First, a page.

"We can make the criminals disappear from the face of the Earth," whispered the wishful, "--and we can start tomorrow!"
"Lock them up and throw away the key!"
"Recycle the scum in the fusion torches! It's cheaper."
"Make them disappear, but don't trouble us with how you do it."
"Judge Overton, do you consider the Rocks to be cruel and unusual punishment?"
"Not at all," replied the Chief Justice of the Orbits. "Think of them as sheltered islands, where life goes on."
"But the isolation from humankind . . ."
"They have enough humankind with them."
The more sophisticated said, "We must create a generational firebreak between the socially damaged and the newborn, and we must do this worldwide. We must start over by raising people not to be criminals--but first we must gather all the serious threats and separate them from us."
The inmates in the Orbits would need fewer guards, and this would minimize abuse. As much as possible, the prison colony would police itself. But this model quickly went astray, even as architectural grace was achieved.
The first asteroid was excavated to provide a maintenance level near the outer crust. Ship docks were fitted at the far ends. Sophisticated audio/video devices were installed to monitor the criminal colony, and social scientists were given access to these panoptic observation points. It was only a matter of time before the inmates learned that they were under constant observation, even in their most private moments, in the name of knowledge that would advance the ideals of criminal justice. There was a rash of suicides. The whole story got out through the guards, which led planners to conclude that there was still too much contact between the inmates and the outside. Some psychologists concluded that curiosity about the lawbreakers produced an irresistible need for surveillance.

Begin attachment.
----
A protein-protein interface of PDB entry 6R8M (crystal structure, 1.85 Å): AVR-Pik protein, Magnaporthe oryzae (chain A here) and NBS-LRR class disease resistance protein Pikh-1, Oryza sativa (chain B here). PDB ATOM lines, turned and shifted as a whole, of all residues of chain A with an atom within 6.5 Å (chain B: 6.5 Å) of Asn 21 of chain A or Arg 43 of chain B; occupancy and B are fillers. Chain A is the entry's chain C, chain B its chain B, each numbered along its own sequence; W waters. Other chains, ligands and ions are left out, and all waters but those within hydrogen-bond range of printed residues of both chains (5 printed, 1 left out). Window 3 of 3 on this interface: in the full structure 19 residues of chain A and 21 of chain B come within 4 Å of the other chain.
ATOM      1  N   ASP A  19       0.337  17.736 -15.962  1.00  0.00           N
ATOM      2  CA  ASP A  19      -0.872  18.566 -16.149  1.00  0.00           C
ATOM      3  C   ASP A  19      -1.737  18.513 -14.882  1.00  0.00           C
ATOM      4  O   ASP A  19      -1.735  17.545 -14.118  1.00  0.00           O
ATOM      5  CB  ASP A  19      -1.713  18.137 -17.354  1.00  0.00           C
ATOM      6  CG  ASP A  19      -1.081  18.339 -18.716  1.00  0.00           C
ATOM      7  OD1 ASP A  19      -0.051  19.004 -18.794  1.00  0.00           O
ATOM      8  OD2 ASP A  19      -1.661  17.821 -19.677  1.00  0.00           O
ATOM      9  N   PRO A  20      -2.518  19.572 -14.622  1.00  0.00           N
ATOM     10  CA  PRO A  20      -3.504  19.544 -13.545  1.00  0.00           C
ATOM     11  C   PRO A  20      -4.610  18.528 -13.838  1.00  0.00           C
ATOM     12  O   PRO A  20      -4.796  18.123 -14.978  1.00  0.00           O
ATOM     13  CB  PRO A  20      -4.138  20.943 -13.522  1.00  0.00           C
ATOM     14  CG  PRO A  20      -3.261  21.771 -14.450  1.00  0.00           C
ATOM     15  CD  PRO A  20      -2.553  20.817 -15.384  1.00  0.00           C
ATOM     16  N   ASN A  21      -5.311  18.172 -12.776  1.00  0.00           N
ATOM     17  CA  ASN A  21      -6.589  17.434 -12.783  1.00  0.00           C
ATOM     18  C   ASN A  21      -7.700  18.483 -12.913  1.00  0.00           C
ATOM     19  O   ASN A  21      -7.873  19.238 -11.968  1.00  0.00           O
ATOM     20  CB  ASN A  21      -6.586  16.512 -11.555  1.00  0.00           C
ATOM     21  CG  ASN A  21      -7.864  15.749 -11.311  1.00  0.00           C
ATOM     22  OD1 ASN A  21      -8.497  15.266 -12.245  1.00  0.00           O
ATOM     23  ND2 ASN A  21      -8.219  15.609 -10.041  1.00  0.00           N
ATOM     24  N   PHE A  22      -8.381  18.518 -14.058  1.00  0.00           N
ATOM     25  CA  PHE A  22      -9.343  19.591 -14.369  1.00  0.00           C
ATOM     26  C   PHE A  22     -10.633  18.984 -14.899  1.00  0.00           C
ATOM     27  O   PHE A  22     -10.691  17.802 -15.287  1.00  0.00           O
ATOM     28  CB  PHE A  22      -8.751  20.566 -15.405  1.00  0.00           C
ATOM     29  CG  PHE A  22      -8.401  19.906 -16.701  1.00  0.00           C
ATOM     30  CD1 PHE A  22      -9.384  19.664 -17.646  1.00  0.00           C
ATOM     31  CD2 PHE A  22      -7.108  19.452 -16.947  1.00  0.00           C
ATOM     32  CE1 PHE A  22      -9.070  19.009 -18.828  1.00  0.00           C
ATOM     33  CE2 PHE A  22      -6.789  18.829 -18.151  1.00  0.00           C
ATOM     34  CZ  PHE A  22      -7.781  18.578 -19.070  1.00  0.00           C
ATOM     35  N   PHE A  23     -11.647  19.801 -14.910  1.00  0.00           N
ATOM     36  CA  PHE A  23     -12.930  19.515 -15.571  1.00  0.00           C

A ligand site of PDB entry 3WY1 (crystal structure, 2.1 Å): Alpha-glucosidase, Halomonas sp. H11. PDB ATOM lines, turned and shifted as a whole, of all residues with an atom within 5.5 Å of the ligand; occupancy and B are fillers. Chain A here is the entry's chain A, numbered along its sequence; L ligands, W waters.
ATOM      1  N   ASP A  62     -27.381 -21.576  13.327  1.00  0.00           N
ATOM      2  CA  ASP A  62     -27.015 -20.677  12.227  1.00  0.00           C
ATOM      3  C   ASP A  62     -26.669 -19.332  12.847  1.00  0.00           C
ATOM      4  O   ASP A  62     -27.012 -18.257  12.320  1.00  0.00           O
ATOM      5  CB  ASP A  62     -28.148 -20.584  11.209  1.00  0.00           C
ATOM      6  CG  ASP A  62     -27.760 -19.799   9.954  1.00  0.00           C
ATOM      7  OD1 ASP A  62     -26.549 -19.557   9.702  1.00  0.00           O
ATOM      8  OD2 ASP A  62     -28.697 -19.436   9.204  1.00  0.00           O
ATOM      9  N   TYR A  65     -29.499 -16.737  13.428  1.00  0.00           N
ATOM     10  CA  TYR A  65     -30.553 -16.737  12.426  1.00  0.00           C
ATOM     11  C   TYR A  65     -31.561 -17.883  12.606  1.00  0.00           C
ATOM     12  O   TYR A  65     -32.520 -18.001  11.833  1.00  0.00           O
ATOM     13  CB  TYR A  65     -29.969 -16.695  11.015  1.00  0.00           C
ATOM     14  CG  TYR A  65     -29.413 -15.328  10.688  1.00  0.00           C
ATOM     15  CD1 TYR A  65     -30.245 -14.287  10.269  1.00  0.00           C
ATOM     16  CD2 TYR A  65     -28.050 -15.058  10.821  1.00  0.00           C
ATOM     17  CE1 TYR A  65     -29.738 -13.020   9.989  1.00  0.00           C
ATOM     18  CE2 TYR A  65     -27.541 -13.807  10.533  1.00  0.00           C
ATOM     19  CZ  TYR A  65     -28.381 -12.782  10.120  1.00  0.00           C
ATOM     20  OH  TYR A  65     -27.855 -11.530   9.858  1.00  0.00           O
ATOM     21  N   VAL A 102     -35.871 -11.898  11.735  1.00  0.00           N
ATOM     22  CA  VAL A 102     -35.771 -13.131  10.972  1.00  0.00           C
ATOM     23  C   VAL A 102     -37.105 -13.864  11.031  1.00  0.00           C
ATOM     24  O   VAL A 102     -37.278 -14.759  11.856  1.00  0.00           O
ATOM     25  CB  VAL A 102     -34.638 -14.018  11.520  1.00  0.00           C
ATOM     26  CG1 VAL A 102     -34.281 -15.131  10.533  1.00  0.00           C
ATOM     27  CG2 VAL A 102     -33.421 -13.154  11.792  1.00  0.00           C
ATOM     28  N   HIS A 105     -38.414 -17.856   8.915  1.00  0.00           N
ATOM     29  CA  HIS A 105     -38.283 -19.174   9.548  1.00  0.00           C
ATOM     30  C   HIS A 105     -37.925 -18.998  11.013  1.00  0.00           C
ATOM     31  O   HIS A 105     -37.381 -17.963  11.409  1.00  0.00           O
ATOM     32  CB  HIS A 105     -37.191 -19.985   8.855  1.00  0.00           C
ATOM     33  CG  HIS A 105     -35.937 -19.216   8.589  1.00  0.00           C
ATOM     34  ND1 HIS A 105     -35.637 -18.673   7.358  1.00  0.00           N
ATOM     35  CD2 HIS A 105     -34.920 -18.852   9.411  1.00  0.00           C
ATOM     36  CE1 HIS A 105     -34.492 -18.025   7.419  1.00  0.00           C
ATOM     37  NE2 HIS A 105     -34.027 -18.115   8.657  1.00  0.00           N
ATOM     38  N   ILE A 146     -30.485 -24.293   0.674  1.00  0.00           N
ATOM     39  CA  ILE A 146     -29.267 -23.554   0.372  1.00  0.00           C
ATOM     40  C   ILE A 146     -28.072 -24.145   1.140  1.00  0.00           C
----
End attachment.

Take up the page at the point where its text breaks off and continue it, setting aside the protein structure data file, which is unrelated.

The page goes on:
The first breakout from the Orbits was accomplished through a break-in to the service level, the taking of hostages, and a crash landing of a shuttle in the middle of Lawrence, Kansas, burning a large section of the city. Public outcry and discussion was split between sympathy for all who died and vigilante hatred of the surviving convicts who escaped into the state and caused even more havoc until they were recaptured or killed.
The Lawrence disaster led directly to the planning of timed orbits for the rocks. As one by one Earthside prisons began to fail for reasons of economy, inadequate psychological management, and planning that seemed immune to improvement, the increasing cost of technology in the orbits also came under fire. There was too much technology and no end to the costs. Lunar prisons were hotbeds of corruption and possible disasters if the inmates ever seized the lunar mass launchers and hurled objects at the Earth or any of its planetary or orbital colonies.